Cory Morea is a Florida Fish and Wildlife Conservation Commission biologist who works the North Florida region. He pointed out that in this area, the whitetail rut occurs primarily between late-December and mid-January.

Since bucks are on the move looking for does, he suggested focusing on travel corridors between food plots, pinch points and saddles between ridges.

"Joe Budd WMA has a plethora of small hills and valleys," Morea said, "and savvy hunters can take advantage of topographic features that force bucks to move through areas in predictable ways.

"Joe Budd also offers lots of planted food plots, but they are utilized mostly at night by deer. Hunting staging areas and travel corridors tend to produce better results than hunting the edges of food plots."

Apalachicola WMA still-hunt area, located in Wakulla County, is a broken corridor of land located along the east side of the Ochlockonee River. The area is open to General Gun hunts through the end of January. Then a 10-day non-quota archery/muzzleloading gun hunt opens on Feb. 15.

Late-season hunting pressure in this area has typically been low, but the area can hold good numbers of deer.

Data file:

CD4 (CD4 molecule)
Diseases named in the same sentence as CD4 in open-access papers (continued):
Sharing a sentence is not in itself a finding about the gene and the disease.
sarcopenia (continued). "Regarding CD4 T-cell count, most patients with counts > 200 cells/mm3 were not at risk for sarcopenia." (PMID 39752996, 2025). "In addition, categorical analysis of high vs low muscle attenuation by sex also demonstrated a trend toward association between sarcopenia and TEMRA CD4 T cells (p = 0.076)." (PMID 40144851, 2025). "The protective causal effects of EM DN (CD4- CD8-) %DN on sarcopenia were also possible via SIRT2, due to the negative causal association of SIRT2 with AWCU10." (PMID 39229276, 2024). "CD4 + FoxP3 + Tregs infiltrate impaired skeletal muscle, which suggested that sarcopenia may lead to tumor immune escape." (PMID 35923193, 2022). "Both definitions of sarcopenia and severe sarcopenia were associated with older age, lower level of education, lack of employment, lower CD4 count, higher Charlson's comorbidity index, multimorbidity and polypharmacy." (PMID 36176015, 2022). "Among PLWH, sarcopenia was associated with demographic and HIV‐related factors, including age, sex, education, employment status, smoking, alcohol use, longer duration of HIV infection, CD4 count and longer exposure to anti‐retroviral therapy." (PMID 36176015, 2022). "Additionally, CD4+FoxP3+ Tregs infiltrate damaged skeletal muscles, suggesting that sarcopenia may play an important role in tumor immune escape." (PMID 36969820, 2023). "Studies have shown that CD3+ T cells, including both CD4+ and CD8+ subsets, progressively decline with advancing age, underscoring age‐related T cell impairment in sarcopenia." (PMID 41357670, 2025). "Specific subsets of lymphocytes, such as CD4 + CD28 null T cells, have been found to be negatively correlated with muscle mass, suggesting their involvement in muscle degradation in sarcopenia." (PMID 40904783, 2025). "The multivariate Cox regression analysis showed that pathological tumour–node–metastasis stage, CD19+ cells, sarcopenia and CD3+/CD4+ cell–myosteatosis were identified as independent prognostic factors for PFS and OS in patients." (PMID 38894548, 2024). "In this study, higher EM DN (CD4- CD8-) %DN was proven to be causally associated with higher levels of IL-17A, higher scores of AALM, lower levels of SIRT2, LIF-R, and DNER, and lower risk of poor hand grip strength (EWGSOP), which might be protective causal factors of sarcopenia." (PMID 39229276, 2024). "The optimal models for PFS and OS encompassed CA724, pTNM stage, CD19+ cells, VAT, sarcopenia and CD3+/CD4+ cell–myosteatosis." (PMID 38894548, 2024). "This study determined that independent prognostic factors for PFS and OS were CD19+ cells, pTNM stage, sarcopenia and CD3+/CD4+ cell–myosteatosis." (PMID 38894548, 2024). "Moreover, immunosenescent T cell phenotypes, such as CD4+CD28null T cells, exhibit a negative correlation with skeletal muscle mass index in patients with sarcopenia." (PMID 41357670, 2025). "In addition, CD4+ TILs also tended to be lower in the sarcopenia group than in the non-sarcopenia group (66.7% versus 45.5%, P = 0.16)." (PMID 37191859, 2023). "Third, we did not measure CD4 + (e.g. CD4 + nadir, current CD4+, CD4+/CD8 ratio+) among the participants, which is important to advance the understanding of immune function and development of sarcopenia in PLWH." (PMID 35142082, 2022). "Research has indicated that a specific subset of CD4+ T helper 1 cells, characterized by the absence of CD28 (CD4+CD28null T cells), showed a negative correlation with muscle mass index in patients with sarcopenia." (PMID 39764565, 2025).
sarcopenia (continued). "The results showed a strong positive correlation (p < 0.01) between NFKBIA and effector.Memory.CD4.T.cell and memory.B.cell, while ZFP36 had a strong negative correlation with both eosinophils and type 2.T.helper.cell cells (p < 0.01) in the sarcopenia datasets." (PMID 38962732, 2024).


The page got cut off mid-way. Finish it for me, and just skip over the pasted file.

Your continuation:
Whitetails often bed in the still-hunt area to escape pressure associated with dog-hunting that occurs in the surrounding management area.

Even after dog-hunting season closes, bucks ride out the rest of the season in the still-hunt area. Lots of tributaries and sloughs lead from the river and extend into this region of the WMA. This makes access to buck hidey-holes an easy task with the use of a small boat or canoe.

The still-hunt area is also home to a unique variety of white oak called the overcup oak, not found in the more southern portions of the state.

Its nuts drop early in the hunting season, but the acorns from this tree are extremely rot-resistant. During years where mast production is heavy, deer feed heavily on overcup acorns well into February.

Apalachee WMA in Jackson County fronts the western shore of Lake Seminole. This area offers a generous late-season, non-quota general gun season from early December all the way to Feb. 11.